LJHS students raise white seabass, release them into Mission Bay

By Greg Alder

Daniela De Kervor and Laura Wells opened the cooler and tipped it until 15 young white sea bass poured into the wild waters of Mission Bay on June 7.

The fish they helped raise for months were now free.

Daniela De Kervor and Laura Wells spill the young white sea bass into Mission Bay under the watchful eye of Hubbs scientist Mark Drawbridge. Courtesy photos

It was the culmination of a project called “Sea bass in the Classroom.” Run by Hubbs-SeaWorld Research Institute, in partnership with the California Department of Fish and Game and the non-profit organization Get Inspired!, SITC allows students hands-on experience as they raise fish in order to restore depleted stocks in the ocean.

And white sea bass are one of the most prized catches for fishermen.

The students at La Jolla High were the first in San Diego County to participate in the program. In the fall of 2011, they received the group of hatchlings. The fish were housed in a tank in biology teacher Dave James’ classroom.

“Anytime you have a live animal in a classroom it’s more interesting for the students,” said James, who was responsible for bringing the project to the school. “I had kids who weren’t in my class coming in at lunch just to look at the fish.”

James tied the rearing of the fish to his curriculum at every possible turn, referring to the fish in lessons about ecology and seawater quality and food production technology.

One day a pathologist from the California Department of Fish and Game visited the class and performed a dissection, thereby bringing anatomy lessons from the textbook to life for the students.

But for a special group, the experience went beyond class time. A handful of seniors with a keen interest in marine science volunteered to help in extracurricular tasks, such as helping Hubbs scientist Mike Shane tag the fish with coded wires.

Daniela De Kervor was one of those students, and she explained how the fish were first sedated so they could be handled more easily. Then she implanted a tag just behind a fish’s eye socket.

“Someone might catch the fish I tagged,” De Kervor said. “And they’re supposed to keep the head so it can be identified.”

That would be a few years down the line. The fish are now only the size of your hand and 260 days old. The legal size of a white sea bass catch is 28 inches.

The fish surprised everyone when De Kervor and Wells dumped them from the cooler and the fish swim toward SHORE.

Students, parents and scientists gathered on the beach pointed the fish out in the clear, shallow water as the white sea bass became acquainted with the real ocean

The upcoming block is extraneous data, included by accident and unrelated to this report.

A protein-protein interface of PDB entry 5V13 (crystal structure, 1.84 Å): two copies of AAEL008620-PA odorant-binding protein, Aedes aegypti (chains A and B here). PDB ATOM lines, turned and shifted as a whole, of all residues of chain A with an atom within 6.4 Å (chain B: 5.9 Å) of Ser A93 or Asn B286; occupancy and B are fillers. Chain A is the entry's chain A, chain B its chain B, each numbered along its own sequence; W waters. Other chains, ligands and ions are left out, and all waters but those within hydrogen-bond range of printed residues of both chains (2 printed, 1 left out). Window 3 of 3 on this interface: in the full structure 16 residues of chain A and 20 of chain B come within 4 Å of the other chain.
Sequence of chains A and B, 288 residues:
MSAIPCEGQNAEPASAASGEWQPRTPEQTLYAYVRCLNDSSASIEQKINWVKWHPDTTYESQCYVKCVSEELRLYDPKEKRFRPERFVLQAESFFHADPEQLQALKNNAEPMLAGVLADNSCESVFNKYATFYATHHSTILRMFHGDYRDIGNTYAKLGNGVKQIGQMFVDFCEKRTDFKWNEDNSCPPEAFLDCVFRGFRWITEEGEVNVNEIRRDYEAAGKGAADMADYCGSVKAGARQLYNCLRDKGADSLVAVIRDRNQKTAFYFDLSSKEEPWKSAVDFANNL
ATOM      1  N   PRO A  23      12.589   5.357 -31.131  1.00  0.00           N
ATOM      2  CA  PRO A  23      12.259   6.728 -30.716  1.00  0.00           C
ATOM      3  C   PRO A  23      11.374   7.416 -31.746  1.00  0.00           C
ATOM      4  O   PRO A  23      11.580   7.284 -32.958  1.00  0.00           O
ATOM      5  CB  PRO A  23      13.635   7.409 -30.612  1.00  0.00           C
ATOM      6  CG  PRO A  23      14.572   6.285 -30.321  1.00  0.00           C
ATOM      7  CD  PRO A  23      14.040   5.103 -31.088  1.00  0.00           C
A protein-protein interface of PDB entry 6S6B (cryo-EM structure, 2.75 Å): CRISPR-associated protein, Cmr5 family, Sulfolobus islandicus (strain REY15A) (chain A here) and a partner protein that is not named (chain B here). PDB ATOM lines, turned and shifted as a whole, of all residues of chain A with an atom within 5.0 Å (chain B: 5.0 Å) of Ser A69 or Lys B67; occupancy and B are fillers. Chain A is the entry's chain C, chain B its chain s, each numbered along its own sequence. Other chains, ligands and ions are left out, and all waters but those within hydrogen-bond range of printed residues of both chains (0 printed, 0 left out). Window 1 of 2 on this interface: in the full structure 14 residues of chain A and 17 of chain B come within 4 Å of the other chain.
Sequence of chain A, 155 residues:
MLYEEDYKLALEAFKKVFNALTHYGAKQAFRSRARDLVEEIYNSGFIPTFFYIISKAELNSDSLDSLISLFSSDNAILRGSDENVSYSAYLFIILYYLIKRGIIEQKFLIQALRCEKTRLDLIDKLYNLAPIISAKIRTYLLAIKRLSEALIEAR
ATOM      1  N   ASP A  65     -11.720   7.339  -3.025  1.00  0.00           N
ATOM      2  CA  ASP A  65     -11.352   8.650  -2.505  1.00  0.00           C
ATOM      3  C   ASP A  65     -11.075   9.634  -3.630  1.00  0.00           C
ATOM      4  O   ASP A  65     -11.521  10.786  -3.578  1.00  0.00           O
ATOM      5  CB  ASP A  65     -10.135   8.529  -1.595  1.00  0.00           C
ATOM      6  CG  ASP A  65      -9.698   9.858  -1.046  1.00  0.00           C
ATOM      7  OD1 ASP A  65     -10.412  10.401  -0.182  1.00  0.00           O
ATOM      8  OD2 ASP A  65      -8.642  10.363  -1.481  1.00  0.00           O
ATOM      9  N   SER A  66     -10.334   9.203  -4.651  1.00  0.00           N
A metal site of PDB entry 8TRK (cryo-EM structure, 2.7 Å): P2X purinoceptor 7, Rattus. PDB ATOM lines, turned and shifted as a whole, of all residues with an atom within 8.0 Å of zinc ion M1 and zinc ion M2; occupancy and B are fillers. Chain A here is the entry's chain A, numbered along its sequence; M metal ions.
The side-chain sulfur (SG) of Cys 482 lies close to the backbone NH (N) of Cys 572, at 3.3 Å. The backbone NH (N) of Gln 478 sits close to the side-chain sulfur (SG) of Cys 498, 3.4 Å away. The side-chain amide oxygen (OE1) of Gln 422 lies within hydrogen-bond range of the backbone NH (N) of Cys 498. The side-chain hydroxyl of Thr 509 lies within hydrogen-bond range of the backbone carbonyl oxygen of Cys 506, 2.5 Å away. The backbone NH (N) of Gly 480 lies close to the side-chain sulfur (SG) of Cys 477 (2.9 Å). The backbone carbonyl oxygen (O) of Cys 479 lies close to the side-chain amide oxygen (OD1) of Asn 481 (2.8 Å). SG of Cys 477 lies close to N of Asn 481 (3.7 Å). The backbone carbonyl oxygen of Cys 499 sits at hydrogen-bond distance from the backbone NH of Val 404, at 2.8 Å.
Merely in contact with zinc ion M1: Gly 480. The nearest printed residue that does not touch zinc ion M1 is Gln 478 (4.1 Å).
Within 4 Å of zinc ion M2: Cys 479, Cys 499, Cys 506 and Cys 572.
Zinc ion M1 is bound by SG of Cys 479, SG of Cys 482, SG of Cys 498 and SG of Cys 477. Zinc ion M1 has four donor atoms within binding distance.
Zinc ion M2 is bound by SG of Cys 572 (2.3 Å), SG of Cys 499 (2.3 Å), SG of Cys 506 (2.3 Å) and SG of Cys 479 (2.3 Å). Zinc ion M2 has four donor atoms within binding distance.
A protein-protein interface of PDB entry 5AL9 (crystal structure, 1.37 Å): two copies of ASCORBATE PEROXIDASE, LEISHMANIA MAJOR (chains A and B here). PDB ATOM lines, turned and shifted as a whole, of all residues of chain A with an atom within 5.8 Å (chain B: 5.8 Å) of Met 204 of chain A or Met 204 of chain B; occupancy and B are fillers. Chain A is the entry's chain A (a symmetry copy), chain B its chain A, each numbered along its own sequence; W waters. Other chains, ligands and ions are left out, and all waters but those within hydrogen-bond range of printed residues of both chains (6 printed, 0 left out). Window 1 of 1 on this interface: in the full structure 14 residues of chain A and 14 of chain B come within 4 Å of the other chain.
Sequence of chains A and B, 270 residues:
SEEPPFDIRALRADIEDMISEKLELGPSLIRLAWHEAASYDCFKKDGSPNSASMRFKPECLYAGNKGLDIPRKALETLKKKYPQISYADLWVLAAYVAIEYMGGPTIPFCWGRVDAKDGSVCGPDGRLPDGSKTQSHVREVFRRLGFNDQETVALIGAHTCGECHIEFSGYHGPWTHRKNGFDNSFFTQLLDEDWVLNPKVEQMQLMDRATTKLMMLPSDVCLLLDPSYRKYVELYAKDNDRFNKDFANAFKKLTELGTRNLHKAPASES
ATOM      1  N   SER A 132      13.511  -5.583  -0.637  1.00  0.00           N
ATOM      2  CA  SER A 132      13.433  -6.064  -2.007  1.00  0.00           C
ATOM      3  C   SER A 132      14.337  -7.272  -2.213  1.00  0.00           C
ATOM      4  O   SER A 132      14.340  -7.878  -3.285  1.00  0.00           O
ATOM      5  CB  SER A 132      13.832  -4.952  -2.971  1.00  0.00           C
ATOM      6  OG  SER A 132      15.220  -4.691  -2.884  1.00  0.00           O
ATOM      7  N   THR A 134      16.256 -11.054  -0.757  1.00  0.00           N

for the first time. Then the fish turned and swam away, fading into the deep of the sea.

Related posts:

  1. La Jolla's Richard, Rita Atkinson give $5.7 million to UCSD
  2. Torrey Pines kindergarten families gather at La Jolla park
  3. La Jolla kindergarteners, families gathering on Sunday
  4. UCSD honored for community service
  5. UCSD among 'coolest' green schools

Short URL: http://www.lajollalight.com/?p=88400

Posted by Staff on Jun 13, 2012. Filed under La Jolla, News, Schools. You can follow any responses to this entry through the RSS 2.0. You can leave a response or trackback to this entry

Leave a Reply

La Jolla Community Calendar


Bottom Buttons 1

Bottom Buttons 2

Bottom Buttons 3

Bottom Buttons 4

Bottom Buttons 5

Bottom Buttons 6

RSS North Coastal News

  • Torrey Pines High School football starts Aug. 29 August 28, 2014
    The Torrey Pines varsity football team scrimmaged against San Marcos on Friday, Aug. 22. Their first game is at 7 p.m. Friday, Aug. 29. […]
  • Del Mar doctor faces 20 years for selling prescriptions to addicts August 28, 2014
    A Del Mar osteopath who sold painkiller prescriptions to addicts and drug dealers pleaded guilty in federal court Aug. 26 to conspiracy to unlawfully dispense and distribute oxycodone. William Joseph Watson faces up to 20 years in federal prison when he is sentenced Dec. 8, said Assistant U.S. Attorney Fred Sheppard. The defendant — who had been indicted on […]
  • Teacher thrilled to be back in Carmel Valley as new Canyon Crest Academy Envision Theatre Coordinator August 28, 2014
    Jeannine Marquie landed her dream teaching job when she began working at Canyon Crest Academy’s Envision in 2007. But when schools were hit by the recession and her position went from full time to part time, the actress-turned-teacher had to relocate to Orange County. Now starting her 18th year as a teacher, Marquie is back in Carmel Valley as the new theate […]